Too often, I see heroic efforts to deliver on projects that lacked the necessary tools before they even began. There is great value in stepping back and surveying the lay of the land before diving in. Great leaders ask great questions. Before we ever step out to tackle a new endeavor, we should be asking questions such as:
- Why do we need this change?
- Who is asking for this change and what are their expectations?
- How does this impact the overall strategy and direction of our organization?
- What does success look like?
- What’s my budget for this change?
- What resources are at my disposal?
I once worked with a client who had very little budget to deliver on a mission-critical project. I knew that I couldn’t effectively reach the client’s goals within the price range they wanted. By asking these simple questions early on, I was able to realize it wasn’t a good match for either party and turned the project down. If you embark upon a project that is not resourced, you will end up looking like you’ve cut corners. That reflects on you, not the customer. Their level of expectation doesn’t change; they just want it done at a cheaper cost. It’s a lose-lose scenario. When we understand our resources, it sets both parties up for success. Asking the hard questions and obtaining the right resources are key components of leadership.
Aware of Others
The best teams place a high value on collaboration and diversity. A number of years ago, I was guiding a U.S. software team through a series of questions—these questions revealed that they were not collaborating with the company’s other regions. When we traveled to one of those regions, we asked the China software team the same questions. We learned that both teams were building the same product with similar functionality, spending twice the company’s resources, all because no one had stopped to communicate with their fellow team members. As leaders, we may find that a big part of our role is encouraging people to communicate and breaking down silos that create redundancy and waste resources. There is no doubt that our trip, and a series of questions, saved the company hundreds of thousands of dollars by opening dialog between the teams. But the simple fact is that I couldn’t have uncovered that truth alone; it was our team that uncovered it together. One thing is clear: we are better together. We have to strive for connection and community with those around us. We must keep a door open for dialogue.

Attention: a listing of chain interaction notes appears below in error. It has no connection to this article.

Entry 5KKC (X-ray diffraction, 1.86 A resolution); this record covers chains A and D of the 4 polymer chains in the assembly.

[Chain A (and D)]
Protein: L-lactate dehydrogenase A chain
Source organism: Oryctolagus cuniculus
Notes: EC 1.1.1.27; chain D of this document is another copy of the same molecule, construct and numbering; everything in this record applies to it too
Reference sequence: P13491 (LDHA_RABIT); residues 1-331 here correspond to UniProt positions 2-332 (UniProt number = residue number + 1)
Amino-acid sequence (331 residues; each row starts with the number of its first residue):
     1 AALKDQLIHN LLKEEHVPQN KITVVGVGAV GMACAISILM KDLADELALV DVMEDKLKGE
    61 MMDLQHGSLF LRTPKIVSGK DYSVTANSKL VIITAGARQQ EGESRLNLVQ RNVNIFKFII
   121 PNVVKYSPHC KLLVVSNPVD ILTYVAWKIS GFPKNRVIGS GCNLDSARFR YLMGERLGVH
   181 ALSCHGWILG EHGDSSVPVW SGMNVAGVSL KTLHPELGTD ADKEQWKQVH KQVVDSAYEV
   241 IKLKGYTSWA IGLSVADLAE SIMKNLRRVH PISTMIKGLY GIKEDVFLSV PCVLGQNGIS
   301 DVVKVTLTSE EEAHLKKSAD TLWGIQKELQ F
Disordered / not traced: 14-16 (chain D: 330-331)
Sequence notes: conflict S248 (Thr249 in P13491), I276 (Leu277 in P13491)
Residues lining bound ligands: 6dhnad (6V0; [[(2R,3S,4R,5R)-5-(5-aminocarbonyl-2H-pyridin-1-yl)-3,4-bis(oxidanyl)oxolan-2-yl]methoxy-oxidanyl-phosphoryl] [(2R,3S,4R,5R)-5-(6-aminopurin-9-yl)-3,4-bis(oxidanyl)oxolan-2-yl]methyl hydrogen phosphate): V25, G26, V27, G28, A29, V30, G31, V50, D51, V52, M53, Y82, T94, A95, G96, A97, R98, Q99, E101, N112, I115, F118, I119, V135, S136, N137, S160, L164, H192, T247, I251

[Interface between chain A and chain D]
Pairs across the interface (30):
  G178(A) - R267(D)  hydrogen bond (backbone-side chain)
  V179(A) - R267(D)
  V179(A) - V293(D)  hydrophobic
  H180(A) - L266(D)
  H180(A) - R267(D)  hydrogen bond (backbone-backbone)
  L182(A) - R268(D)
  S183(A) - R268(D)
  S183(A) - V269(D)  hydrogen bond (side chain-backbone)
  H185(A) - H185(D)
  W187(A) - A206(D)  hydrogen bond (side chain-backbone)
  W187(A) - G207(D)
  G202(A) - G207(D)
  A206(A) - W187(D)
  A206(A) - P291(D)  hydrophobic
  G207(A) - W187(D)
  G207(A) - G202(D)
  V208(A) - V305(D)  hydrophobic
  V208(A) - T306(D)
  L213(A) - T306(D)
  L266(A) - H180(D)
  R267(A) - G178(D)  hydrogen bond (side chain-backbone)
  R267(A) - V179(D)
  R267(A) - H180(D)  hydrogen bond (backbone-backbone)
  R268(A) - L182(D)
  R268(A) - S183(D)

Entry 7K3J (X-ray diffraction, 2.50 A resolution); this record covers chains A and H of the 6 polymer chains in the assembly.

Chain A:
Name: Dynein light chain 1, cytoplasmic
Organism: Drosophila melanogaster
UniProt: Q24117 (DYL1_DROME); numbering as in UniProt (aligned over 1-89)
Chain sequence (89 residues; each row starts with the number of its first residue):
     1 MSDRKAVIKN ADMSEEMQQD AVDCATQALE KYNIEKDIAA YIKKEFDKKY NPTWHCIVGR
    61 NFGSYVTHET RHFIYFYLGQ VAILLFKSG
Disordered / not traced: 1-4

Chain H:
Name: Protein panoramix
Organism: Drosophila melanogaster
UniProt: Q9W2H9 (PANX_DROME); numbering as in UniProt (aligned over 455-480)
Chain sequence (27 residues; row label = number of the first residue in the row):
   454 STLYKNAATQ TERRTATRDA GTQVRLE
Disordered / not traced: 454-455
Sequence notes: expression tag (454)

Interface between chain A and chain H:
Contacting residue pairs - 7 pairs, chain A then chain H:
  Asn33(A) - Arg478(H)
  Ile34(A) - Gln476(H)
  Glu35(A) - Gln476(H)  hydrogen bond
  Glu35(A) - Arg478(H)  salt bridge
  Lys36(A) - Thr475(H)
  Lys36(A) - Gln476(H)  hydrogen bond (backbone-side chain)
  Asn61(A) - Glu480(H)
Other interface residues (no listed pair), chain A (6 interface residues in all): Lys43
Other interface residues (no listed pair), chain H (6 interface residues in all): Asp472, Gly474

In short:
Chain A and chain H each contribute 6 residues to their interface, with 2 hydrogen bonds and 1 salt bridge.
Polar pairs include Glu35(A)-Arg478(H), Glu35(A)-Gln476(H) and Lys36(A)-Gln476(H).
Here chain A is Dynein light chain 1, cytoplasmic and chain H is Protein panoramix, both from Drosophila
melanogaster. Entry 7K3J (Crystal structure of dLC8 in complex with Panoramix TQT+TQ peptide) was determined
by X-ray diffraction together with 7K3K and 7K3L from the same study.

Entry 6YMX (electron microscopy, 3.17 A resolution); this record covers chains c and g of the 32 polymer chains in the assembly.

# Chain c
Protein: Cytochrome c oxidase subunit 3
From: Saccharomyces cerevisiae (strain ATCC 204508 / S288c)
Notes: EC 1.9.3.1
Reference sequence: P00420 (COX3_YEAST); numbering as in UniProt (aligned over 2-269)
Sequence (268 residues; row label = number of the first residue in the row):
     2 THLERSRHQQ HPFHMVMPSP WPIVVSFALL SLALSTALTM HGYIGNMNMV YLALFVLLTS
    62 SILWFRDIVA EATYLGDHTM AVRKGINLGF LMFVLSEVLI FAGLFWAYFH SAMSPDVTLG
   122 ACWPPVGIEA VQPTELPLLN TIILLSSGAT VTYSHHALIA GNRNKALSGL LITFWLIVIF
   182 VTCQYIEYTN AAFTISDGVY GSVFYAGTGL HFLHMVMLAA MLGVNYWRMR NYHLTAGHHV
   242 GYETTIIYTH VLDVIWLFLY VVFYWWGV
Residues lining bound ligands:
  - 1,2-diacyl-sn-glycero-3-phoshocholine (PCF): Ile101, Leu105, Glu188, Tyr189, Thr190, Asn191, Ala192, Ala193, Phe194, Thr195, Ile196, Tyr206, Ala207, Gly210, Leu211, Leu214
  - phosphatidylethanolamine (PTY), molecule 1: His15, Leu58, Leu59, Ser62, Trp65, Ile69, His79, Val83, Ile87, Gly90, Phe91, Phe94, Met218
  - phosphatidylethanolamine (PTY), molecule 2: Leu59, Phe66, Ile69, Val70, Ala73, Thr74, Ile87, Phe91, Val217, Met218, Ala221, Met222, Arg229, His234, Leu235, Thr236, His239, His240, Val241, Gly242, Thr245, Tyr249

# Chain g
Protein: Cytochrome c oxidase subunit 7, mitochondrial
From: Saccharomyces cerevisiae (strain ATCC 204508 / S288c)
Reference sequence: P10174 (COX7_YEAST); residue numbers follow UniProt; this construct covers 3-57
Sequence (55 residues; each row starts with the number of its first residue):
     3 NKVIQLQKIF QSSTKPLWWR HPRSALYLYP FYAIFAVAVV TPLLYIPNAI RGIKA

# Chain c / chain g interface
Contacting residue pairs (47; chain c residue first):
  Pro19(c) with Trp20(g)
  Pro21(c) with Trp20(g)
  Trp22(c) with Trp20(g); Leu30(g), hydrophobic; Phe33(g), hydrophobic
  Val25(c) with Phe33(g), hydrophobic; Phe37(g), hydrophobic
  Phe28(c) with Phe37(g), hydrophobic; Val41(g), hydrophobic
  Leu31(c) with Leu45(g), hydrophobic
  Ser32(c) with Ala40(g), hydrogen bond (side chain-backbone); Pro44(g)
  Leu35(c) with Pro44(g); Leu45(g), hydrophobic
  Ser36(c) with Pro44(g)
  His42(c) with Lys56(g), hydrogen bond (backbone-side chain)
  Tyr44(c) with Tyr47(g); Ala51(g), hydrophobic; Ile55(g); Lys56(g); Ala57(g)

Oftentimes, in leadership, we are out on an island alone, and when the terrain gets rough, we isolate ourselves even further. We put our heads down and get the job done, because that is how so many of us were taught to handle hardship. But this new way of leadership invites you to lift your head and let others in. I have personally found an appreciation for the quiet power of community. Having team members and advisors around me to uncover my blind spots and help me see what I cannot see on my own has been the greatest blessing. To truly build awareness, you must start by letting people see the real you. Investing in our self-awareness and showcasing our authenticity and vulnerability will, without a doubt, lead us all to a place of real trust.
This article was extracted from the premier issue of Thrive Magazine (Spring 2021). Learn how to get your copy of Thrive Magazine by visiting us here.